To the editor:
Uber, a company that offers ride-sharing, is a win-win for both the citizens of Las Vegas and the city. Why? Have you ever called a taxi for pickup in a residential area? The driver doesn’t show up for hours. I’ve waited two hours or more on two occasions, resulting in a missed medical appointment — which I had to pay for — and a missed flight. When you call the cab company asking where the cab is, all the operator tells you is, “It’s on its way.”
Las Vegas has thousands of retirees and more coming every year. Many don’t drive, and when they need to get to a doctor’s appointment or go to the store or visit a friend, Uber and all the other ride-share app companies are a godsend. And don’t forget about all the college students who need rides to and from places. It’s great for them, too.
The scare tactics of the taxi companies are grounded in greed (“Las Vegas cab company makes an Uber threat,” June 8 Review-Journal online). They don’t want to lose fares and fear ride-sharing is competition. It really isn’t. Taxi companies are threatening their drivers if, on their own time, they drive for Uber and other ride-share companies. Those drivers could be fined or have their cars impounded. I say what cabbies do on their own time is their business, and the taxi companies should leave drivers alone. It seems to me the cabbies would have a great lawsuit if a taxi company tried to fine or fire drivers or confiscate cars because of what those cabbies do on their own time.
The cabbies and their union are making a fuss because they want a monopoly on any transportation. They already make big bucks, many times $100 a head for dropping off a group at a strip club. Then they use long-haul fares to jack up the meter and the tip. They don’t care as much about Las Vegas residents, catering only to tourists on the Strip and at the airport. That’s why senior citizens and students in Las Vegas need Uber and other ride share companies. The more the merrier.
And the lame argument by taxi companies that Uber should have to be licensed and regulated rings hollow. All Uber and other ride-share companies are doing is offering a service through a cellphone app, connecting two people to hook up for a ride. It is no different than me saying to a neighbor, “Hey Joe, can you give me a lift to my doctor? I have to be there by 3 p.m. I’ll pay for your gas.”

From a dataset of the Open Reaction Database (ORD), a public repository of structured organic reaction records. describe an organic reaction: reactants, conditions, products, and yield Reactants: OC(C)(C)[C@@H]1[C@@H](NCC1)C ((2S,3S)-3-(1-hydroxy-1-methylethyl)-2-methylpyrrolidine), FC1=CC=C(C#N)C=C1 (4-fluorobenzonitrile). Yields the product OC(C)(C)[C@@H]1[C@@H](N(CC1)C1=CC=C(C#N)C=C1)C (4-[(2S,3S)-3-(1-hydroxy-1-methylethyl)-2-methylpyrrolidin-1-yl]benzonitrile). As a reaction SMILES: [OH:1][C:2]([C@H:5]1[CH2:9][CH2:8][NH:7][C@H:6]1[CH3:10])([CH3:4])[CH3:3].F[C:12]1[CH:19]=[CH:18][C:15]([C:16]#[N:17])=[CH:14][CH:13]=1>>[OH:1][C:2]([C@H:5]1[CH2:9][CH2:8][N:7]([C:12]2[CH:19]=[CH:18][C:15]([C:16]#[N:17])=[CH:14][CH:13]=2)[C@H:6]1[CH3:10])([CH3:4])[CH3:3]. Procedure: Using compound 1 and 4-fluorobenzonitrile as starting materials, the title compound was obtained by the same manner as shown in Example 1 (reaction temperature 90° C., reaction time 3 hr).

Folks, that is all Uber is doing — matching people up to share a ride. The retirees and students in town need Uber. The taxi companies will survive and make their money doing what they are doing now, and retirees and students will be accommodated. Government agencies should not let taxi companies ban Uber. If the lawmakers are really looking out for their residents, they will see that having another way for people to get around is good for the community.
To the editor:
How do the pathway-to-citizenship sycophants justify to themselves their support of this odious plan, which is definitely not in the best interests of the United States, nor fair to all the men and women from other countries using legal channels to enter the U.S.?
Most illegal aliens eagerly live in this country and enjoy most of its benefits, while not being that concerned about citizenship, as long as they don’t have to worry about deportation. On the other hand, people trying to enter this country legally wait years in their own countries.
Ask yourself: Am I really OK with letting these line-jumpers remain in this country, while those trying to enter legally wait for years in many cases?
JOHN J. ERLANGER
Teachers’ union dues
To the editor:
I agree with the points made by Mark Thomas in his letter regarding the Clark County Education Association (“Defending the CCEA,” (Monday Review-Journal). My agreement, however, was weakened somewhat by the description of his $700 annual association dues as “that small amount.” Makes me wonder.